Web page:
There are few companies in the USA that offer a turnkey freight transportation business. Some of them promote those business opportunities as a qualifying investment vehicle for E-2 Visa applicants.
They frequently post on groups on diverse social media platforms and their posts generate a lot of interest from the group members that are lured to believe this is the best investment option for their E-2 Visa application. This is a reason for concern, and it has motivated me to write this article and provide you another perspective for your consideration.
At a glance the offer seems very attractive but there are some fundamental aspects and market trends that should not be overlooked.
The offer typically calls for low investment ($150K – $200K), high-margins (up to 20%), you invest in your own company (freight carrier), the turnkey seller will assist you with the implementation of the business including the acquisition of the truck and will provide you with freight contracts (freight brokerage).
The turnkey seller highlights how important the freight transportation industry is for the US economy and informs that the demand for transportation services is greater than the offer.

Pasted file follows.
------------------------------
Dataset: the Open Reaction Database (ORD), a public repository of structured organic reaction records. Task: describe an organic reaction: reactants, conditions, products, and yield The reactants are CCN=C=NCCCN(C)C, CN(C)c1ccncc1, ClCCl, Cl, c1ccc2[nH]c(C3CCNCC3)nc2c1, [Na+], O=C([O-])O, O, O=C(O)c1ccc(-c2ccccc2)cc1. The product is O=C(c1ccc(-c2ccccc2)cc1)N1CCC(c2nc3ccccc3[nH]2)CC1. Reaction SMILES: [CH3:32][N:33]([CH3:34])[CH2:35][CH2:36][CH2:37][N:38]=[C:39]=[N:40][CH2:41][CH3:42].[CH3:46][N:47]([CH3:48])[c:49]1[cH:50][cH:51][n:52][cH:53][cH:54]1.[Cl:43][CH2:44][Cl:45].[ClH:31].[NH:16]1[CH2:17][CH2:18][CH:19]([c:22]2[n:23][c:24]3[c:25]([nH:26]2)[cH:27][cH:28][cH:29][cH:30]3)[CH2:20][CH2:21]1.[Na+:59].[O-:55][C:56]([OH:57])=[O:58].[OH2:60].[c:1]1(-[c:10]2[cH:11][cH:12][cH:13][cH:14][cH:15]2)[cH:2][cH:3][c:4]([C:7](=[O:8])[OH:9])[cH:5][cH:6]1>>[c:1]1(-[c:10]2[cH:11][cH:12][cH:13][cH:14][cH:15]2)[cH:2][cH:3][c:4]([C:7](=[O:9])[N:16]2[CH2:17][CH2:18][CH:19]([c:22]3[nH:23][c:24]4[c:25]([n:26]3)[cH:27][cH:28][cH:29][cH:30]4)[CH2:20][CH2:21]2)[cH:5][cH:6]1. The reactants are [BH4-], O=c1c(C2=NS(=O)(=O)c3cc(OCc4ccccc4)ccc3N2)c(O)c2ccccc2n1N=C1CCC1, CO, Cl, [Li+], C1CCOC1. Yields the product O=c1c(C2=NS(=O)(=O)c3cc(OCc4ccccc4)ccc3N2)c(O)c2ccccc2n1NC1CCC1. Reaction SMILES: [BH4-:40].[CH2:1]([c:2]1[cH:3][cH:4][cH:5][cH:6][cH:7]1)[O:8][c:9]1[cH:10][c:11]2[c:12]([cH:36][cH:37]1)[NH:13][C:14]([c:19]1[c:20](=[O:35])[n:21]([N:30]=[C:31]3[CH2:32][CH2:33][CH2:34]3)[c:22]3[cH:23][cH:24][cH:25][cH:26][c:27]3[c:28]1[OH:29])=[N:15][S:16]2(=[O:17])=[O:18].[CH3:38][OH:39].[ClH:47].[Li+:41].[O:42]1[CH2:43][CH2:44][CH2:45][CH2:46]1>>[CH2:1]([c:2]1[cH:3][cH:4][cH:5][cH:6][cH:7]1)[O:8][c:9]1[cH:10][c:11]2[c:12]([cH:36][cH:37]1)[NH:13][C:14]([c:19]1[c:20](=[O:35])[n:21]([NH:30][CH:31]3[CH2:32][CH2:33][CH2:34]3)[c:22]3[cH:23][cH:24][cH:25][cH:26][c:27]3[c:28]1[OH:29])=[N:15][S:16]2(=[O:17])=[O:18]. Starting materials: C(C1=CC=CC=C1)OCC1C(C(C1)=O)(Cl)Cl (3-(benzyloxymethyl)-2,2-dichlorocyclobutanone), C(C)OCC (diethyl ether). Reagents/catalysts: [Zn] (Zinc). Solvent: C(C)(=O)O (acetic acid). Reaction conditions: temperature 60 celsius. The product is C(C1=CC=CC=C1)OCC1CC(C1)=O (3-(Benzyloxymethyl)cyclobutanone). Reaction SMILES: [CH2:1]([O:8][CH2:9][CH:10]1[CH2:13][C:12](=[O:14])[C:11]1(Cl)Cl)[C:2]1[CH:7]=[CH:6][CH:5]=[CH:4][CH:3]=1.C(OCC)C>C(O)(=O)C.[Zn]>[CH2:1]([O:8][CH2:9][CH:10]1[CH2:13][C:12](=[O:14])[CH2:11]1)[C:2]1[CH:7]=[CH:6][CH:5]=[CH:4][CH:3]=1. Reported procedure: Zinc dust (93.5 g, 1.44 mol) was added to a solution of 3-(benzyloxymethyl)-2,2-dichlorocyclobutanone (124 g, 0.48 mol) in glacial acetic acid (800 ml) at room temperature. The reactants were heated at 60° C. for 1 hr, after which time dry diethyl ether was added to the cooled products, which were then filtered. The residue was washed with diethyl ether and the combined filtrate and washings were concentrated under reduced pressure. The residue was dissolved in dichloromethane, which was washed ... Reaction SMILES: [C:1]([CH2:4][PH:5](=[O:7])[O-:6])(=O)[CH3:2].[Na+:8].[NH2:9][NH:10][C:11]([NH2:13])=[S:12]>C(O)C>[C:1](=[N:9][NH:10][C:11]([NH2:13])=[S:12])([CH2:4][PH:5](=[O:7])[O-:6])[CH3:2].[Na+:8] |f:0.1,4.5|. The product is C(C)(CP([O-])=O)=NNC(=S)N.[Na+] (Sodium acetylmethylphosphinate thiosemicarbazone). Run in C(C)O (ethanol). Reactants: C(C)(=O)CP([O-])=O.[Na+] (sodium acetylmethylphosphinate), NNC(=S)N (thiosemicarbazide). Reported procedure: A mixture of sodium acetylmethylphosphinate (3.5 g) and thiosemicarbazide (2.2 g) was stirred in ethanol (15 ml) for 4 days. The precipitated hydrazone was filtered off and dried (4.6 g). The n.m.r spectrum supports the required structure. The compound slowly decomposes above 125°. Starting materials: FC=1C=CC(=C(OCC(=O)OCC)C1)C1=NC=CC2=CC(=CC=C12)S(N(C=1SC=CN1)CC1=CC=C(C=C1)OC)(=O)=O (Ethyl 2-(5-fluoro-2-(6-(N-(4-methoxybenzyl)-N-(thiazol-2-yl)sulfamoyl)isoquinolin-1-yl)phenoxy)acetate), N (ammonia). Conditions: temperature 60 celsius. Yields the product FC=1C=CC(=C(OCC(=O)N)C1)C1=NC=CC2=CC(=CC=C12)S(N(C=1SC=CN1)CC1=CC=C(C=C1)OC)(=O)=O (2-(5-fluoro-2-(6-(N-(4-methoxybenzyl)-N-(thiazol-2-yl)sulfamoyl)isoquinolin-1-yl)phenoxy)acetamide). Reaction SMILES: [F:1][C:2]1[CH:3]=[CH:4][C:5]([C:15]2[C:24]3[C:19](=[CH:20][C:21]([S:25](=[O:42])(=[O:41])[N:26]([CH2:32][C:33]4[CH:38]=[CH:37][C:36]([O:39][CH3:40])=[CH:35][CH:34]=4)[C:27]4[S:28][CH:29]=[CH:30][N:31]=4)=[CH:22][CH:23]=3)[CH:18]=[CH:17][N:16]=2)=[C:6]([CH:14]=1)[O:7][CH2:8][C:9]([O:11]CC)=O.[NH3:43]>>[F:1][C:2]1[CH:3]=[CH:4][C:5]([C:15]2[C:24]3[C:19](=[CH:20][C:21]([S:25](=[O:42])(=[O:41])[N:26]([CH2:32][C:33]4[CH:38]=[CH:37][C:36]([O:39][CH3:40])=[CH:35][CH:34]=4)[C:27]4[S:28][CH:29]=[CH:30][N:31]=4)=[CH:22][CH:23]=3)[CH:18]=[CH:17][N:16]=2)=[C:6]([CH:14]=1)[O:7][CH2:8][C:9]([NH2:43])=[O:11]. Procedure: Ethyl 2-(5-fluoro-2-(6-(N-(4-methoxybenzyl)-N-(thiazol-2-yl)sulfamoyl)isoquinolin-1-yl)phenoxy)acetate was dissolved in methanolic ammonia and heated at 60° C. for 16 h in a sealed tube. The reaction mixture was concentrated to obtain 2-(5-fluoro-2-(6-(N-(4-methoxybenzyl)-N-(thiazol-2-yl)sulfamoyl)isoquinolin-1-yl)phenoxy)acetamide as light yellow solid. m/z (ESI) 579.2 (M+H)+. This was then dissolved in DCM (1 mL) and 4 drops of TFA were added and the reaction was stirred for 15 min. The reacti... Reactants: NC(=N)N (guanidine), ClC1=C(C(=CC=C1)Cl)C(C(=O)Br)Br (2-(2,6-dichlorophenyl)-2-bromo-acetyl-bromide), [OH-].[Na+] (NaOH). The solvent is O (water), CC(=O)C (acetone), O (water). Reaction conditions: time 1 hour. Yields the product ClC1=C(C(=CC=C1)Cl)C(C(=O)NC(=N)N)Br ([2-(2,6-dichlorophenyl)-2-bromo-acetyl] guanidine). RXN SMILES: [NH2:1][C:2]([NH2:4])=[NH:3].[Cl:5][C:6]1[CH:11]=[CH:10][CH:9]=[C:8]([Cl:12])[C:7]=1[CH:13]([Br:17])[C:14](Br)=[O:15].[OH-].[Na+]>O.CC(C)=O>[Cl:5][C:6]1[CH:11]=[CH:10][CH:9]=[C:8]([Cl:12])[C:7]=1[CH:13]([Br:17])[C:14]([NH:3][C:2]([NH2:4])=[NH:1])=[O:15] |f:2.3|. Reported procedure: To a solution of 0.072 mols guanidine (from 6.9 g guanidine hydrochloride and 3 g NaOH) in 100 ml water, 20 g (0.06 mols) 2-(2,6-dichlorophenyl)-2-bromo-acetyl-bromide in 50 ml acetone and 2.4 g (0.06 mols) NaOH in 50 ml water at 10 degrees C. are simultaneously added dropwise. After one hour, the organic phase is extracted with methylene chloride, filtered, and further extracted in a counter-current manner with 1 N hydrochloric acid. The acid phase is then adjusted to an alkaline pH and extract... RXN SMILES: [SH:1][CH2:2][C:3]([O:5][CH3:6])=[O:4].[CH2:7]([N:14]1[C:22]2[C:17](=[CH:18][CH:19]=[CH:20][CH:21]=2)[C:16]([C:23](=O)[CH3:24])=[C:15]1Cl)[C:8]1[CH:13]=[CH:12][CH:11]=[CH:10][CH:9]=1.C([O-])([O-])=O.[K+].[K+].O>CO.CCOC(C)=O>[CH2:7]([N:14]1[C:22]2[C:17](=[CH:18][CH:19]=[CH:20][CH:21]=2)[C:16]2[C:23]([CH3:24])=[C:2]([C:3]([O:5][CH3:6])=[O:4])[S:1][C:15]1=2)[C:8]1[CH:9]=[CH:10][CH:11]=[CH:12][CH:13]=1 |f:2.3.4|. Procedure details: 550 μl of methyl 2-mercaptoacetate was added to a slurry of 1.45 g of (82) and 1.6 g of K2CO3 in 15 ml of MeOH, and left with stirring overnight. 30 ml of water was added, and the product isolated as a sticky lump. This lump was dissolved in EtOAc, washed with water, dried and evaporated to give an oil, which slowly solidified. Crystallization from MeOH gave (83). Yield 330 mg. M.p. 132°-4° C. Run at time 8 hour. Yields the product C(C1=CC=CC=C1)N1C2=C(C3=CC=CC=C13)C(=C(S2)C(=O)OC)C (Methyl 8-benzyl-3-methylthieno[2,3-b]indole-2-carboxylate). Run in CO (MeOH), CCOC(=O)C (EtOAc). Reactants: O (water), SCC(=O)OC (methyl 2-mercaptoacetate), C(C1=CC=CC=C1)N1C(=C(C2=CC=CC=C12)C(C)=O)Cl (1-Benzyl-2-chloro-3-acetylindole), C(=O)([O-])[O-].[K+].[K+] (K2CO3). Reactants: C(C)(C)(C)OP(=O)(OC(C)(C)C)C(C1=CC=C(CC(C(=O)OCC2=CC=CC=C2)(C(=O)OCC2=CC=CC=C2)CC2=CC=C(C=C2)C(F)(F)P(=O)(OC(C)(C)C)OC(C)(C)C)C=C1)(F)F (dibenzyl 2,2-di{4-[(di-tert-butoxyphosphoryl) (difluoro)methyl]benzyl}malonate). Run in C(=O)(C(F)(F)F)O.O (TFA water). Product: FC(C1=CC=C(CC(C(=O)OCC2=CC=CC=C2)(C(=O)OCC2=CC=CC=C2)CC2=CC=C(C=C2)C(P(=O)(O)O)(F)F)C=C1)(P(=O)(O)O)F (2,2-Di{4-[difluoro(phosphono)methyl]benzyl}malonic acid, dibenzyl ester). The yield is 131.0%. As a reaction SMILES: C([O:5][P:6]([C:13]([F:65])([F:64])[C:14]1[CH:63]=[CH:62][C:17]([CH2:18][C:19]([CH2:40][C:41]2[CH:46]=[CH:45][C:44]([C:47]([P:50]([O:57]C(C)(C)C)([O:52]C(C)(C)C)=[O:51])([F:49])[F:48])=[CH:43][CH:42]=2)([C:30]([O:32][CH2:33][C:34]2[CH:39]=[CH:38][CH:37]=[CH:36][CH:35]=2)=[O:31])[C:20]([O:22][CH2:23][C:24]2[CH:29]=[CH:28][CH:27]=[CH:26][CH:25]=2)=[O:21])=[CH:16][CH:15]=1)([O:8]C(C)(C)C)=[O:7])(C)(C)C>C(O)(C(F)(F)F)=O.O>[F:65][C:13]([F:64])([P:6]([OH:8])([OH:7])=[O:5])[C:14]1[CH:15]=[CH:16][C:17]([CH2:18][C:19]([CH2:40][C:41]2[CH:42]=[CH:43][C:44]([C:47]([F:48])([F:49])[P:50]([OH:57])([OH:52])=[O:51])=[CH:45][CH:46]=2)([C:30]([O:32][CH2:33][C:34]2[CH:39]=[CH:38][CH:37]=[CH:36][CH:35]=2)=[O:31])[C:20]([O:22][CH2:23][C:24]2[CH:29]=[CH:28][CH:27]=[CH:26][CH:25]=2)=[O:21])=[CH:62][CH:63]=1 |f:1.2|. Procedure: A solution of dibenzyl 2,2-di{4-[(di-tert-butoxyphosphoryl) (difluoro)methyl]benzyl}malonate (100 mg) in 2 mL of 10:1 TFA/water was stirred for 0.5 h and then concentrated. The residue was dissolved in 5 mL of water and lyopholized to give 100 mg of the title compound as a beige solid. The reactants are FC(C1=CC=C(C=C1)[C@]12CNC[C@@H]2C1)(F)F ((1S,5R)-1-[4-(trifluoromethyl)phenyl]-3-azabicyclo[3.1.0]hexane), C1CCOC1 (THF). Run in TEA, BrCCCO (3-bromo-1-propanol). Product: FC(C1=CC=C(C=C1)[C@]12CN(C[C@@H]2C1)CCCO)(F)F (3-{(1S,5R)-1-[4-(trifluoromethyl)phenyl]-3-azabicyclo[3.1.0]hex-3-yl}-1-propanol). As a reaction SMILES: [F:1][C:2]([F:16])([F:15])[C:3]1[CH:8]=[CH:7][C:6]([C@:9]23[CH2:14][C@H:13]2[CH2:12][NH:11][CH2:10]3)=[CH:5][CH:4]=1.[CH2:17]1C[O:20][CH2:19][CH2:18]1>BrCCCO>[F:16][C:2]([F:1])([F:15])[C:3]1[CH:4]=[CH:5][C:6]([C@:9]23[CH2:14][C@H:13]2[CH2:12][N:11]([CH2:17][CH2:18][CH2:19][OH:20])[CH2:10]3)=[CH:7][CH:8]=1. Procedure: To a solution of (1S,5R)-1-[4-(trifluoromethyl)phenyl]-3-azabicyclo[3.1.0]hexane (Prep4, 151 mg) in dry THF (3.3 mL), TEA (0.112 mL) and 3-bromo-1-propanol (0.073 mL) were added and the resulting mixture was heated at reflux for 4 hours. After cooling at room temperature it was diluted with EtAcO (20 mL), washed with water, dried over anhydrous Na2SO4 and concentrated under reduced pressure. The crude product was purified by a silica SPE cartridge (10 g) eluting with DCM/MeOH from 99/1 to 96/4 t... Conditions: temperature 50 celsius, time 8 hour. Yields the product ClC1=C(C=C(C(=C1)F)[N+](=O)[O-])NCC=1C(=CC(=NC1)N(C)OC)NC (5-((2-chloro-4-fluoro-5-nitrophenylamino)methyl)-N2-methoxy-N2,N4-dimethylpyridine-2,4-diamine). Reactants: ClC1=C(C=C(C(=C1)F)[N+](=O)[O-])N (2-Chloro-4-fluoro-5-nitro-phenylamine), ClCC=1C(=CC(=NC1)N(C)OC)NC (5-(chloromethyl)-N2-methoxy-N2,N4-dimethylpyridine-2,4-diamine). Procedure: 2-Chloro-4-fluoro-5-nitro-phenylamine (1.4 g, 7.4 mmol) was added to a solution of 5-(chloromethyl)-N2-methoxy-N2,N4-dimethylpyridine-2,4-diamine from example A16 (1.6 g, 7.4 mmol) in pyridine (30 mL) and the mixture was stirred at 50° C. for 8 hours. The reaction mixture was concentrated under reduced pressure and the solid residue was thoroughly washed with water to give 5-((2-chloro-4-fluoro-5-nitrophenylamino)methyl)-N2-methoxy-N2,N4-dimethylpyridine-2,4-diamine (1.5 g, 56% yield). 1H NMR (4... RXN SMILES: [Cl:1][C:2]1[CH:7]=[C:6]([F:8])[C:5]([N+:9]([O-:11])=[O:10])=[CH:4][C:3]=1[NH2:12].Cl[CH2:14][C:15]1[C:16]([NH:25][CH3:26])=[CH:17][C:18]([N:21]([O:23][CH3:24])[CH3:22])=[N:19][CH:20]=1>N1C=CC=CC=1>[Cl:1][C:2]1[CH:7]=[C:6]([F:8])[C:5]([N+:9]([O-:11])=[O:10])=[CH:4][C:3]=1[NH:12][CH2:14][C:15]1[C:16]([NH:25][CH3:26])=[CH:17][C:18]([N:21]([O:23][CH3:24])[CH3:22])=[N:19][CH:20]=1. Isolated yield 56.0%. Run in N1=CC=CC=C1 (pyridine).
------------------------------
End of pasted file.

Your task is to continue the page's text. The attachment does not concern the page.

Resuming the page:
From the E-2 Visa investment perspective, there is nothing wrong with investing in your own company and buying a productive asset (truck) but this business model, as proposed, has some fundamental problems you should be aware of.
You do not control the customer acquisition process.
Your newly formed company heavily relies on contracts flown down by a freight broker (very often the turnkey seller, or an affiliated company).
Your company does not have its own marketing and sales capabilities, resulting in inability to attract new customers on its own. It is like having only one customer: the freight brokerage firm.
How do you like a business that only has only one customer? Sounds risky, right?
By the way this is the same type of risk of those local UPS route businesses that you may see listed in the “business for sale” websites. Yes, essentially you would be putting all the eggs in one basket and voluntarily becoming hostage of one single customer. If they change the way they want to do business, that would directly affect your operation.